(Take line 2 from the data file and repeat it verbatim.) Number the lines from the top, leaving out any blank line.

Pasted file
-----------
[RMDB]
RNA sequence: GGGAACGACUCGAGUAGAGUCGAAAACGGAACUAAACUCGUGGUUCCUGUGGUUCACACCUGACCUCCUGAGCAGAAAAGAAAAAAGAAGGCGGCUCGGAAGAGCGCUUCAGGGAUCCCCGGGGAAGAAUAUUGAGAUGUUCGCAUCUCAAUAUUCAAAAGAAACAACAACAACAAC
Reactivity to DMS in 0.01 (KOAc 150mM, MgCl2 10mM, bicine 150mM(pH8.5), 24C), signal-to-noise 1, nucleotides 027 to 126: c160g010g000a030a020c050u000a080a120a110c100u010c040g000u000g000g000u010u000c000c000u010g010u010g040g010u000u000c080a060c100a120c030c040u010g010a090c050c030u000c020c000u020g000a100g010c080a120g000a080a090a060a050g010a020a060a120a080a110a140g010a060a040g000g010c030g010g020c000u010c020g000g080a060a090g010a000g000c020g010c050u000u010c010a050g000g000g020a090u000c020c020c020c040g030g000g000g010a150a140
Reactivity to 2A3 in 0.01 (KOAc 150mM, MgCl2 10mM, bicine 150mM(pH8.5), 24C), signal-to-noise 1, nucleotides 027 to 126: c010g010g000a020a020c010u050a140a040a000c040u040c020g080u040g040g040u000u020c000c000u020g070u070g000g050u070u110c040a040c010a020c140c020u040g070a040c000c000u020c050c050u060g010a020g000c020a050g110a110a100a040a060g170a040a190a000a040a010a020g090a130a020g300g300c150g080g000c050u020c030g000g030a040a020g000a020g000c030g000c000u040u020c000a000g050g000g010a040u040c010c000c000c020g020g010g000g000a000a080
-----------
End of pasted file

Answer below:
RNA sequence: GGGAACGACUCGAGUAGAGUCGAAAACGGAACUAAACUCGUGGUUCCUGUGGUUCACACCUGACCUCCUGAGCAGAAAAGAAAAAAGAAGGCGGCUCGGAAGAGCGCUUCAGGGAUCCCCGGGGAAGAAUAUUGAGAUGUUCGCAUCUCAAUAUUCAAAAGAAACAACAACAACAAC